http://www.elitetrack.com/articles/sprinttheories.pdf
     
  12. Madmick

    Madmick Cerebrage Staff Member Senior Moderator

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    Conceded.

    I appreciate the info. I've been through two of Bompa's books and several others, though none that you mentioned. I'm reading his master text, the one you mentioned, Periodization, right now, but I was under the impression he was an advocate of linear training.

    I was thinking on ordering a book by Zatiorsky, but I wasn't sure which one (there'a number of "rare" books on the market, and in the case of the Eastern publications, those are often the master texts...I didn't want to buy a watered down version of a panascopic theory)- now I know which to order.

    Anyway, I'm off to do my research. The guy who started this thread...it looks like you've got all you need. Don't be lazy with the reading.
     
  13. Madmick

    Madmick Cerebrage Staff Member Senior Moderator

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    You should, I'd dunk on you.

    I'm new to the martial arts. Powerlifting ain't exactly part of swimming or basketball, so max lifts have never been a goal of my training.

    There's been more than one top-heavy fool who made the mistake of coming onto the basketball court. Those guys are pretty useless. I think there's a guy in here, Carnal, who takes pride in that. I'm surprised there's so many strong guys in the martial arts. I don't get it.

    Oh yeah, and I've never done roids.
     
  14. Fedorable

    Fedorable 1/1024th Mod

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    I could dunk in HS, I want to take a video and post it once I do it again. I am 5'8" . Carnal has a 700 lbs squat, maybe he is bottom heavy.
     
  15. Ted-P

    Ted-P Brown Belt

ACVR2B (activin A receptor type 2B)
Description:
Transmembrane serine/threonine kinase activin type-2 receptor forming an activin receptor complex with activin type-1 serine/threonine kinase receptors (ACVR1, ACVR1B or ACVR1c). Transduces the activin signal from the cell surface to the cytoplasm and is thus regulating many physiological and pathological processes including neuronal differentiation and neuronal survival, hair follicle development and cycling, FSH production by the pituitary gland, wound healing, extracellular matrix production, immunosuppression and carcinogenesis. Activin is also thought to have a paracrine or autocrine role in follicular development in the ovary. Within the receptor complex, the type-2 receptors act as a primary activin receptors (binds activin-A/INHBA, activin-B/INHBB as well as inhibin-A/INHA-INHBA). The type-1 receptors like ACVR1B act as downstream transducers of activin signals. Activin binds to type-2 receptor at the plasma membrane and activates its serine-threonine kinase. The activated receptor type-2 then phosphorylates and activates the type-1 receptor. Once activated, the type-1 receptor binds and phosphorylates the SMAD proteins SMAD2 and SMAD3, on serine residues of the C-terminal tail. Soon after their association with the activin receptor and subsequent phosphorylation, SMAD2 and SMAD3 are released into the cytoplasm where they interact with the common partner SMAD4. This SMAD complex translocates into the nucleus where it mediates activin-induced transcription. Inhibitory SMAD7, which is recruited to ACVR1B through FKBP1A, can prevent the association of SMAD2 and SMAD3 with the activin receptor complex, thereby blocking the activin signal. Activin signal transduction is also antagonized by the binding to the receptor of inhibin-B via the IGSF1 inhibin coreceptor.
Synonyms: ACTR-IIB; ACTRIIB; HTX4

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    Interesting. WHen I first started out, I did alot of bodybuilding stuff with my upperbody for hypertrophy and then went to powerlifting.

    The thing is I never bothered to do that with my legs. I have rarely used my legs in anything in my life or have I ever attempted any Lowerbody workouts before this.

    The thing is i never went through the hypertrophy and crap for lowerbody and just straight to powerlifting and max's.

    DO I need to revert back to hypertrophy for my legs?
     
  16. Madmick

    Madmick Cerebrage Staff Member Senior Moderator

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    That's impressive. But if I was your height, I could still dunk.
     
  17. Thanks for all the input and links you guys, I shall soon get started on my thesis :D
     
  18. Fedorable

    Fedorable 1/1024th Mod

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    let us not get into a pissing contest, I have a small bladder.
     
  19. Ted-P

    Ted-P Brown Belt

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    Someone answer the damn question.
     
  20. Fedorable

    Fedorable 1/1024th Mod

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    no, you don't. If your goal is big legs, then you can, but while getting stronger, your legs will gain some mass anyways. My legs are like Cro-cop naturally though.